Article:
Martin Scorsese is not slowing down, burning out---or selling out, either. "Hugo," his first children's tale and first 3-D film, opens this weekend, and is earning stellar reviews. While it may prove too rich for many mainstream moviegoers, it's a testament to his ongoing exuberance as a director.
So what's next? The director will soon make "Silence," an adaptation of a book about 17th century missionaries in Japan. He's also remaking "The Gambler" (possibly with his go-to leading man, Leonardo DiCaprio) and has a "Sinatra" biopic in the pipeline. "Furious Love," is also still a possibility (we played dreamcasting to see who could play Elizabeth Taylor and Richard Burton in the film; cast your vote here; the early results are here). That's just to name a few of his potential future projects.
Scorsese recently confirmed that he's adapting "The Snowmen" - a novel from Norwegian author Jo Nesbo, whose "Headhunters" also got the big-screen treatment earlier this year (from Norwegian director Morten Tyldum). "World War Z" writer Matthew Michael Carnahan is pegged to write the "Snowmen" script. It follows police investigator Harry Hole (a character in nine of Nesbo's novels), who is tracking a serial killer who leaves a snow man at his murder sites. Sounds dark, disturbing and Scorsesilicious.
Roger Ebert recently reposted his 2006 MSN Movies article, Goodfellas & badfellas: Scorsese and morality, a thorough look at the theme in his films, complementing the release of "The Departed." Among Ebert's observations:
"Watching certain Scorsese pictures today ('Mean Streets,' 'Taxi Driver,' 'Raging Bull,' 'The Last Temptation of Christ,' 'GoodFellas,' 'Casino' and others), you can appreciate the ways they both reflect and question the prevailing moral climate in early 21st-century America. It's a topsy-turvy universe in which the President of the United States himself insists that judgments about 'goodness' and 'badness' are not to be based upon actions, but are simply pre-existing existential conditions. Good or bad, right or wrong -- it just depends on which side you're on."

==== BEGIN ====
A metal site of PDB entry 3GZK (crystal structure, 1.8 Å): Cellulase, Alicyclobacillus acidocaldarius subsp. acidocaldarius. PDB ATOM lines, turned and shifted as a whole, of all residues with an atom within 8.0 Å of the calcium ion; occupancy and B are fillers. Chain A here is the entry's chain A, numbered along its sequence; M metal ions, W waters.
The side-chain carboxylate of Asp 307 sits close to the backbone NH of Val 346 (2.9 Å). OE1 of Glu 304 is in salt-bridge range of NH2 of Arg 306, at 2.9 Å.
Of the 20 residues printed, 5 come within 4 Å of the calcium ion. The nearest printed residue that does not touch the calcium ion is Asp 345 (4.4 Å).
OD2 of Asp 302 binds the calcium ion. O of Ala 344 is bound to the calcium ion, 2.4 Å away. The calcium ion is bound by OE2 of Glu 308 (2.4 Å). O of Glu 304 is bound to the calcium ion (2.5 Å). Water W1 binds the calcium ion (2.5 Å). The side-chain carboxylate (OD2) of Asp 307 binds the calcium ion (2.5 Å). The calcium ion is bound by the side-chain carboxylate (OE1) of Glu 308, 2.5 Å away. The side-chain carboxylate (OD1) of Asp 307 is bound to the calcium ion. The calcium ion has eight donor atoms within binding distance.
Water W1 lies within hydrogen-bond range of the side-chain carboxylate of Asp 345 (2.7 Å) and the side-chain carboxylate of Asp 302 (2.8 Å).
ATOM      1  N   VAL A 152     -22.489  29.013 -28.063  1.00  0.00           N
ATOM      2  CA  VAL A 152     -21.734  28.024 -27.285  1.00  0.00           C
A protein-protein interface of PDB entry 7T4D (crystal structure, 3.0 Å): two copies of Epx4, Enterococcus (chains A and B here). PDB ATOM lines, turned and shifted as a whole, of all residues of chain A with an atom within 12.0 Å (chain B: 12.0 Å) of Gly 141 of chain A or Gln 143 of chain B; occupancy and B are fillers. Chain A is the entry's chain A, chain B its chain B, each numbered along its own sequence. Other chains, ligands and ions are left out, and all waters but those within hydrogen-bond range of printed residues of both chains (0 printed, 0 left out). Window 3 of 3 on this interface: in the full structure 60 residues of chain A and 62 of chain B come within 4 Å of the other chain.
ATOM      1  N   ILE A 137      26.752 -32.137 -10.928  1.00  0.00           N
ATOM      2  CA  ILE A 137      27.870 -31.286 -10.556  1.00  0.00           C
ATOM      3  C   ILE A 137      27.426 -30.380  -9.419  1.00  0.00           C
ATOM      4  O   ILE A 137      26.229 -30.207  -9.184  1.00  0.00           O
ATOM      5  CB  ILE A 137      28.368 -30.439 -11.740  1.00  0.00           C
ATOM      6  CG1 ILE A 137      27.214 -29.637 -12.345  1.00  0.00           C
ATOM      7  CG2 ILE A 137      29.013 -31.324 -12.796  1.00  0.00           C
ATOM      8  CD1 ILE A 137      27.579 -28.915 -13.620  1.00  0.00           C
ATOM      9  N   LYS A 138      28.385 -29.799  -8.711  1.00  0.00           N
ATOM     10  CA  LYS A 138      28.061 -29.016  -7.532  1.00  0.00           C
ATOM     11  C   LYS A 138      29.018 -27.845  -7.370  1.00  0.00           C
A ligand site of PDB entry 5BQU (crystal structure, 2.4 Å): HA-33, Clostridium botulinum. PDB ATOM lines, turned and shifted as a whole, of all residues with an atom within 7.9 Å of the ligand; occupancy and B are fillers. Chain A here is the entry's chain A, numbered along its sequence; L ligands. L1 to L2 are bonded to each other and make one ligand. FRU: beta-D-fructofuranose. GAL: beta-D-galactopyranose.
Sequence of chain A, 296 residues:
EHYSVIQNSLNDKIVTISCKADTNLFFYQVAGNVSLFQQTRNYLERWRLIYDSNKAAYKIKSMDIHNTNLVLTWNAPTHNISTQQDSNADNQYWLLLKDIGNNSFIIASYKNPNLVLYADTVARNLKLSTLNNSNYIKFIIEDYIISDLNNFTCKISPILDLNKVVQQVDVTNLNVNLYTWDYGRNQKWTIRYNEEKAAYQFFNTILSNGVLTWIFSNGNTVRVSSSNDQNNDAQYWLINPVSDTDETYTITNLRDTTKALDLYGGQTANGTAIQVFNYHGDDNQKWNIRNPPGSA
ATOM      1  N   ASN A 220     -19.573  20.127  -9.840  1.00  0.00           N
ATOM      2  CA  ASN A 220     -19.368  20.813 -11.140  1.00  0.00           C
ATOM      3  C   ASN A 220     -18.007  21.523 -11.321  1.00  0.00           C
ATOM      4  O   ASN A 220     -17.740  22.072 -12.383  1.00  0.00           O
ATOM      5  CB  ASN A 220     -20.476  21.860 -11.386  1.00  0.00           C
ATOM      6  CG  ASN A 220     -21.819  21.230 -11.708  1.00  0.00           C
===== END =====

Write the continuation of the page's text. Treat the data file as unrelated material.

"In 'Casino' -- as in the 'Godfather' films and 'The Sopranos' -- organized crime is depicted as just one more manifestation of capitalism, a strain in some ways more direct and honorable than those exemplified by Wall Street, Michael Milken and Enron. Ace is contemptuous of 'the corporations,' who prey on the weak and powerless instead of other mobsters and high rollers, people who understand the rules of the game: 'And while the kids play cardboard pirates,' he says, 'mommy and daddy drop the house payments and junior's college money on the poker slots.'"
Fast Company writes in their excellent feature on Scorsese: "The director has achieved the trifecta of a fulfilling, creative life: enough money to do only what truly interests him, enough freedom to attack those projects in a way that is satisfying, and enough appreciation from his peers to tame--just slightly, just ever so slightly--the neurotic beast of self-doubt," and his career has earned him the right "that every creative person dreams of: the right never to be bored." They list his 'side projects' from the last two years, and have an infographic on his multi-genred career -- these will remind you just how busy this 69-year old has been.
Check out six other highlights below:
1. "He still can't make up his damn mind, still gets obsessed, still gets crazed by the same kinds of things that make any creative type nuts. Is he going to get the resources he needs? Will his bosses like what he's doing? Will they give him another chance on another project? How much of his creative vision will get into this project? How much will the powers that be screw with his vision?…"
2. Dante Ferretti, production designer ("Hugo," "Gangs of New York," etc): "When we begin a film, I read the script and then Marty shows me films. Many, many films, with many different references he wants me to think of for the look of our movie. He carries all these films in his head. He shows me whole films for just one shot, telling me, 'Remember this image, that's the feel I want.'"
3. "His comfort with the past is so deep that he romanticizes the old-Hollywood-studio system, where directors worked for one studio churning out at least a movie a year, if not three or four. 'There was always a part of me that wanted to be an old-time director,' he says, laughing. 'But I couldn't do that. I'm not a pro.'"
4. "'There are two kinds of power you have to fight,' Scorsese says. 'The first is the money, and that's just our system. The other is the people close around you, knowing when to accept their criticism, knowing when to say no.'"
5. On Working with long-time editor Thelma Schoonmaker: "We'll say anything to each other in the editing room--anything. What can be done? What shouldn't be done? If the studio is saying this, maybe what they really mean is this. There are so many issues, it can get very tricky, very political. She'll see me getting tired and giving in, let's say, to someone who has my ear and is very influential, to someone who uses threats. There are a lot of those more and more now, and she will say, 'Be careful, because this is going to harm the whole thing, the whole project.' She gets me back on track if I'm going off."
6. On his efforts to give his daughter a cultural foundation; "I'm concerned about a culture where everything is immediate and then discarded. I'm exposing her to stuff like musicals and Ray Harryhausen spectaculars, Frank Capra films. I just read her a children's version of The Iliad. I wanted her to know where it all comes from. Every story, I told her, every story is in here, The Iliad."